Gargantua and Pantagruel eBook

This eBook from the Gutenberg Project consists of approximately 952 pages of information about Gargantua and Pantagruel.

The fruit was not yet brought in, when a fresh gale at west and by north began to fill the main-course, mizen-sail, fore-sail, tops, and top-gallants; for which blessing they all sung divers hymns of thanks and praise.

When the fruit was on the table, Pantagruel asked, Now tell me, gentlemen, are your doubts fully resolved or no?  I gape and yawn no more, answered Rhizotome.  I sleep no longer like a dog, said Ponocrates.  I have cleared my eyesight, said Gymnast.  I have broke my fast, said Eusthenes; so that for this whole day I shall be secure from the danger of my spittle.

Asps.  Black wag leg-flies.  Domeses. 
Amphisbenes.  Spanish flies.  Dryinades. 
Anerudutes.  Catoblepes.  Dragons. 
Abedissimons.  Horned snakes.  Elopes. 
Alhartrafz.  Caterpillars.  Enhydrides. 
Ammobates.  Crocodiles.  Falvises. 
Apimaos.  Toads.  Galeotes. 
Alhatrabans.  Nightmares.  Harmenes. 
Aractes.  Mad dogs.  Handons. 
Asterions.  Colotes.  Icles. 
Alcharates.  Cychriodes.  Jarraries. 
Arges.  Cafezates.  Ilicines. 
Spiders.  Cauhares.  Pharaoh’s mice.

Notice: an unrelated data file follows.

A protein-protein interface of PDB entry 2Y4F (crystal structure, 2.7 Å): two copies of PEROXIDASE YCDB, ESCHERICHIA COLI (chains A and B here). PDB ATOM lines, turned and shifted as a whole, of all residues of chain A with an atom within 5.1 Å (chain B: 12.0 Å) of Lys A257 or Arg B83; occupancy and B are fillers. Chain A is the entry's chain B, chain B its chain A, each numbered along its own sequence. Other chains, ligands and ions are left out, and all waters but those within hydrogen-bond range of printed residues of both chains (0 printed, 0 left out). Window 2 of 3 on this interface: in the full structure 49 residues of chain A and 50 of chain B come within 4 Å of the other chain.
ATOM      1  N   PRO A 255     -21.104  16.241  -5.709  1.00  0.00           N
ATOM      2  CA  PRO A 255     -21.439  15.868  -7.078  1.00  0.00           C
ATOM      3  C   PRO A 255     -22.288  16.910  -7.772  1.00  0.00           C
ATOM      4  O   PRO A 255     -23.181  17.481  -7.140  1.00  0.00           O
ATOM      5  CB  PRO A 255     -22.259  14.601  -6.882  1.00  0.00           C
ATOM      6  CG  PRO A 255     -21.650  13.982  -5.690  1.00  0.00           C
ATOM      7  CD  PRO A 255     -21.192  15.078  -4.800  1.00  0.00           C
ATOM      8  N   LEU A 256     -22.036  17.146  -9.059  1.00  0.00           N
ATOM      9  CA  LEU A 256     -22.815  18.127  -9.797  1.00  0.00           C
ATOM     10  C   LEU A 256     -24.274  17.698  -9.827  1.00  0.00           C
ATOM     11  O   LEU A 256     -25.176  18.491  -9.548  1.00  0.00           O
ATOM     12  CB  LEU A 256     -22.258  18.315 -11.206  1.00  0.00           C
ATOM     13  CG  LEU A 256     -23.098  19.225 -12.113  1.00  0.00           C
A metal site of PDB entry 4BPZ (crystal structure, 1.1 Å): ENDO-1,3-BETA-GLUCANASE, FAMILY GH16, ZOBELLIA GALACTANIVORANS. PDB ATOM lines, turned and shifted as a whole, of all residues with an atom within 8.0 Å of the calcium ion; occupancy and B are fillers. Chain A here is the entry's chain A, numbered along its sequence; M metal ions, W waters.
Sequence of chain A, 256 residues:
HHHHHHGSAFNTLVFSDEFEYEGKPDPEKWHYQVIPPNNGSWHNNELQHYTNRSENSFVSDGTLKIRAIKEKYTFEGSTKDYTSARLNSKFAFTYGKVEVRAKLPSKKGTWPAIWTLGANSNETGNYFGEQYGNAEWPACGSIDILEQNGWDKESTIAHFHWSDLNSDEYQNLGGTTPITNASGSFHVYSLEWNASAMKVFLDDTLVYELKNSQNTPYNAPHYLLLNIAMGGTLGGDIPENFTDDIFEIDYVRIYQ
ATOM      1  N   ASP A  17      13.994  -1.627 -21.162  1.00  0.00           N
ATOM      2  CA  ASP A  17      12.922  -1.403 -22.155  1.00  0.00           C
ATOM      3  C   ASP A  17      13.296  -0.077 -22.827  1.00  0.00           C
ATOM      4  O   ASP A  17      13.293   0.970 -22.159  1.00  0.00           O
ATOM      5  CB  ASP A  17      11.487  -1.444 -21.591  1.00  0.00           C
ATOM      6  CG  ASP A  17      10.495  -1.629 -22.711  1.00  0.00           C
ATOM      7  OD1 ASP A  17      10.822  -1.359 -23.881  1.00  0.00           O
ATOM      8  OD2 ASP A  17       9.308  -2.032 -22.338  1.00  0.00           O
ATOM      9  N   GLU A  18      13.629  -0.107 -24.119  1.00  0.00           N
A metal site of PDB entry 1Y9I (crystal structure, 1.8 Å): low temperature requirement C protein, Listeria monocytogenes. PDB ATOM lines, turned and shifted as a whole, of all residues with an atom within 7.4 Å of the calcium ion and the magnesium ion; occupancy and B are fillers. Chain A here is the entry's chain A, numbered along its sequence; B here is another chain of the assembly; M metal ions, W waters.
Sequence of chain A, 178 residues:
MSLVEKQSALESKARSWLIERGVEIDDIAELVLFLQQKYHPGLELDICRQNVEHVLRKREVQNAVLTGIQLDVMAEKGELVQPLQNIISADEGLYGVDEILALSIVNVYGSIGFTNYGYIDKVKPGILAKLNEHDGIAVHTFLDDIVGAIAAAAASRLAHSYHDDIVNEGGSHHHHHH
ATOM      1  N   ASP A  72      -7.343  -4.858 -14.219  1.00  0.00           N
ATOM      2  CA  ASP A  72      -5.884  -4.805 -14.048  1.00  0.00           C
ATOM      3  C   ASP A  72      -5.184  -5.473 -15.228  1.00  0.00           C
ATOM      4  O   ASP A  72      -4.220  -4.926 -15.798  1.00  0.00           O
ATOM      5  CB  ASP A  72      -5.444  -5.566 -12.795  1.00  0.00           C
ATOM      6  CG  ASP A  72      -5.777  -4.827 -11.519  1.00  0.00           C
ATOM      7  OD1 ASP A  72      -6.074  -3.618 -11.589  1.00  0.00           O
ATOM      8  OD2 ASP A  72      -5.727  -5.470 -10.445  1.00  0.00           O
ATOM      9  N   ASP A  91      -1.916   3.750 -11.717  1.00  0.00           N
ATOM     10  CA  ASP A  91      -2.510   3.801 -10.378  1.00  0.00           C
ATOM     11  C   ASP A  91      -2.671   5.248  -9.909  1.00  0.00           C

Starry lizards.  Snakes.  Kesudures. 
Attelabes.  Cuhersks, two- Sea-hares. 
Ascalabotes. tongued adders.  Chalcidic newts. 
Haemorrhoids.  Amphibious ser- Footed serpents. 
Basilisks. pents.  Manticores. 
Fitches.  Cenchres.  Molures. 
Sucking water- Cockatrices.  Mouse-serpents.
  snakes.  Dipsades.  Shrew-mice. 
Miliares.  Salamanders.  Stinkfish. 
Megalaunes.  Slowworms.  Stuphes. 
Spitting-asps.  Stellions.  Sabrins. 
Porphyri.  Scorpenes.  Blood-sucking flies. 
Pareades.  Scorpions.  Hornfretters. 
Phalanges.  Hornworms.  Scolopendres. 
Penphredons.  Scalavotins.  Tarantulas. 
Pinetree-worms.  Solofuidars.  Blind worms. 
Ruteles.  Deaf-asps.  Tetragnathias. 
Worms.  Horseleeches.  Teristales. 
Rhagions.  Salt-haters.  Vipers, &c. 
Rhaganes.  Rot-serpents.

Chapter 4.LXV.

How Pantagruel passed the time with his servants.

In what hierarchy of such venomous creatures do you place Panurge’s future spouse? asked Friar John.  Art thou speaking ill of women, cried Panurge, thou mangy scoundrel, thou sorry, noddy-peaked shaveling monk?  By the cenomanic paunch and gixy, said Epistemon, Euripides has written, and makes Andromache say it, that by industry, and the help of the gods, men had found remedies against all poisonous creatures; but none was yet found against a bad wife.

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Gargantua and Pantagruel from Project Gutenberg. Public domain.